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Thread: Need Information about wave height analysis

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  1. #1
    Join Date
    May 2005
    Posts
    1

    Default Need Information about wave height analysis

    Hi

    I am an undergraduate student of Sri Lanka, who carries out a research project on Tsunami.

    I like to know the methods to measure the wave heights and speed using the sediments. If anybody have an idea please help me.

    Thank you.
    Regards,
    Ruwan

  2. #2
    John@DT Unregistered

    Default Don't know right now...

    ...but I will try to find out for you!

    John@DT

  3. #3
    Dave Unregistered

    Default Wave speed and height

    I thought they used satellites for that for the most part but try these sites... they may be useful.

    http://soundwaves.usgs.gov/2005/03/

    http://ijolite.geology.uiuc.edu/02Sp...es/Lect28.html

  4. #4

    Default

    Quote Originally Posted by Dave View Post
    I thought they used satellites for that for the most part but try these sites... they may be useful.
    This two sites are useful. Nice.

  5. #5
    Join Date
    Jan 2005
    Posts
    6

    Default

    I saw this message was posted around the net.

    "Question - Why is the speed of tsunami waves in the open sea a function of
    water depth. (The wave speed is the square root of the product of the gravity constant (g) and water depth.)
    --------------------------------------------
    Robert,

    The formula that you mention is a very close approximation of the speed of waves with long wavelengths (like waves in the ocean).
    Wave speed is also somewhat dependent on wavelength.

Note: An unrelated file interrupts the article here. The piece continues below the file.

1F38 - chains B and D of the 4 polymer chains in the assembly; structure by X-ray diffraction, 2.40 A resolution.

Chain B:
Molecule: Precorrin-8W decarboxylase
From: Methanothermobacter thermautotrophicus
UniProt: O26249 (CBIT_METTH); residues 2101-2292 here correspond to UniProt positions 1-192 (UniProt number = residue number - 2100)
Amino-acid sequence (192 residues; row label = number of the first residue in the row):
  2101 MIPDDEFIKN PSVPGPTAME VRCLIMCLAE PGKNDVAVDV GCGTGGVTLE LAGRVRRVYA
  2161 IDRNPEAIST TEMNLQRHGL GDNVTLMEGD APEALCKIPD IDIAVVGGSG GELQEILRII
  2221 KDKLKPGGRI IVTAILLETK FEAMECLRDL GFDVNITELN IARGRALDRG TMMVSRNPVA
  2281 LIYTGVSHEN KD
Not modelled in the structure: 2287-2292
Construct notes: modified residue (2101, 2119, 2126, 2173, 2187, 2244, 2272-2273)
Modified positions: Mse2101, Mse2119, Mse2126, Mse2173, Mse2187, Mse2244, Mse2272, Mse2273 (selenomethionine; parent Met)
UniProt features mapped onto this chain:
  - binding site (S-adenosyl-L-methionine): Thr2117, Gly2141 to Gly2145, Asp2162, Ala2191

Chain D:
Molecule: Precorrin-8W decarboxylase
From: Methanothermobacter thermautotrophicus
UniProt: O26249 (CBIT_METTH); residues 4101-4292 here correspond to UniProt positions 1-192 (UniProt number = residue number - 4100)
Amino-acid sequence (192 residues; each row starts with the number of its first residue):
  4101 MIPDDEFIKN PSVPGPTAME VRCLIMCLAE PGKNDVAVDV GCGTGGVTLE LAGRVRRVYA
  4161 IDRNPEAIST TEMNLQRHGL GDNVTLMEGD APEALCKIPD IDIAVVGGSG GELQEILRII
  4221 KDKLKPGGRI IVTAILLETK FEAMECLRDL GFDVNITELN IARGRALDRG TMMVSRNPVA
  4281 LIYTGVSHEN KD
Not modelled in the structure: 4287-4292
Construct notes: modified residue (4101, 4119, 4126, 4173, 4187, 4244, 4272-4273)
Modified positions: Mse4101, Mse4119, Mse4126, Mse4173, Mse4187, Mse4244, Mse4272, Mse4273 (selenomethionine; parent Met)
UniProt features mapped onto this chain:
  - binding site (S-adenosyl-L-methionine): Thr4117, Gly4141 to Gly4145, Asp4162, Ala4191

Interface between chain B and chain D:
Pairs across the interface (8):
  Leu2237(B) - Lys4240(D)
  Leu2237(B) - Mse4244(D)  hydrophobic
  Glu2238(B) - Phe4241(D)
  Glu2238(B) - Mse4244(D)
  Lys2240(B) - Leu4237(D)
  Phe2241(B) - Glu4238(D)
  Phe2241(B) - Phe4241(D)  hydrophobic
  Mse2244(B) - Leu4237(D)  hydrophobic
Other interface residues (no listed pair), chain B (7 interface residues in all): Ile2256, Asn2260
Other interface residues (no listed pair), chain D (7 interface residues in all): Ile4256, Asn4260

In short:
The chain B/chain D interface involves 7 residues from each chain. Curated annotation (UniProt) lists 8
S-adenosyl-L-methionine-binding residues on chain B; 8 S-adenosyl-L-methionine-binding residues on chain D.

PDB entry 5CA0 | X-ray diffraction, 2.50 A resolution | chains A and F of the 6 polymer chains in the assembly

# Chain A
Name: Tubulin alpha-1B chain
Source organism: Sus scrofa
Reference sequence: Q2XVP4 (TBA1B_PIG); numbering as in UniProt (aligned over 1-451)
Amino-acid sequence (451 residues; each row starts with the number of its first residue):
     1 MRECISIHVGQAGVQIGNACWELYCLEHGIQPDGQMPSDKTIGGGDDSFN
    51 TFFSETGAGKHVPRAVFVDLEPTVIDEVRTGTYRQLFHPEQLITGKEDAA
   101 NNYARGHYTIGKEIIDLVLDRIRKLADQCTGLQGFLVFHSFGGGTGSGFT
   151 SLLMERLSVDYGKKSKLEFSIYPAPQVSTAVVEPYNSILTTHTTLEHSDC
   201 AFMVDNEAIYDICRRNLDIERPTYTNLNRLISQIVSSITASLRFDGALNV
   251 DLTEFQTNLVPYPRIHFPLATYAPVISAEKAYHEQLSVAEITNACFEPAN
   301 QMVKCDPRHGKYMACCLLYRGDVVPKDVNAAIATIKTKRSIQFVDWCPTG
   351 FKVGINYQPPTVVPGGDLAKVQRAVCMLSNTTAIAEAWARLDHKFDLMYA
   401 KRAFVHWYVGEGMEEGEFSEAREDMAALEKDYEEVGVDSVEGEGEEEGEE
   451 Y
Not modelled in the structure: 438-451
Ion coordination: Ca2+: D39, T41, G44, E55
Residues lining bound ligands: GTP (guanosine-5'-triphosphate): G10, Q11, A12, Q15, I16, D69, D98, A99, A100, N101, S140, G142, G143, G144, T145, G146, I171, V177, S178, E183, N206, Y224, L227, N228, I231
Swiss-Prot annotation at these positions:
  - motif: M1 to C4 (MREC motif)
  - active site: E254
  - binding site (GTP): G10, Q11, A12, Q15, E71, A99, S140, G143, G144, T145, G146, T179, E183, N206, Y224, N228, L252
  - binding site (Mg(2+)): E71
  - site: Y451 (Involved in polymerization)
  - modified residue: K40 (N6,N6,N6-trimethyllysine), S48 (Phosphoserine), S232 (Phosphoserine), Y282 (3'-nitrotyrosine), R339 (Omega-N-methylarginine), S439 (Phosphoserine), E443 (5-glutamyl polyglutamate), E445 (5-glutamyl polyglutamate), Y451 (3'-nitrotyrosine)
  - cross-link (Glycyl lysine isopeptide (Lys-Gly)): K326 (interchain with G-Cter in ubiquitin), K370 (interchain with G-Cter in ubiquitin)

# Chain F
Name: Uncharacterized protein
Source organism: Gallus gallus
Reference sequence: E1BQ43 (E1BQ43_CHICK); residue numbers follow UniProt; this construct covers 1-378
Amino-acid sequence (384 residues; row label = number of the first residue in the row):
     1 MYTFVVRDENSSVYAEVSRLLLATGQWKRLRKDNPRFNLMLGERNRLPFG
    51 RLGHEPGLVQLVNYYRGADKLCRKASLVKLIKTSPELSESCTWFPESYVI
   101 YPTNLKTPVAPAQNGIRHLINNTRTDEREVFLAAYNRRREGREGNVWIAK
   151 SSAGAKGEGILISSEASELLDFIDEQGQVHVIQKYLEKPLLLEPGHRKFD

A tsunami wave qualifies as having a long wavelength. Tsunamis are normally produced by an earthquake or displacement of the seafloor due to plate shifts, etc. This produces a very large wave very rapidly, which then possesses significant energy.

    The energy is distributed through the depth of the water initially, as it is displaced, but because of gravity and friction with the seabed, tends to decrease with increasing depth after a short while.
    In deep water, the frictional affect on the wave speed is negligible near the surface. The more shallow the water (for instance as it approaches shore), the greater the affect of friction in slowing the mass of water above the seabed; most of the energy of the wave is transferred to the seabed, a small portion is lost to the atmosphere and in heating of the water.

    Therefore, the more shallow the water, the slower the wave speed.

    David R. Cook
    Atmospheric Research Section
    Environmental Research Division
    Argonne National Laboratory"

    Not sure if this is what you are lookign for or not

  6. #6
    Join Date
    May 2012
    Posts
    12

    Default

    Thank you for share.

  7. #7
    Join Date
    Dec 2013
    Posts
    308

    Default

    You choice wrong community thread for you question. I think no one can give you properly ans about Wave height analysis.
    Search on Google or Bing you can surely get your ans. Good Luck




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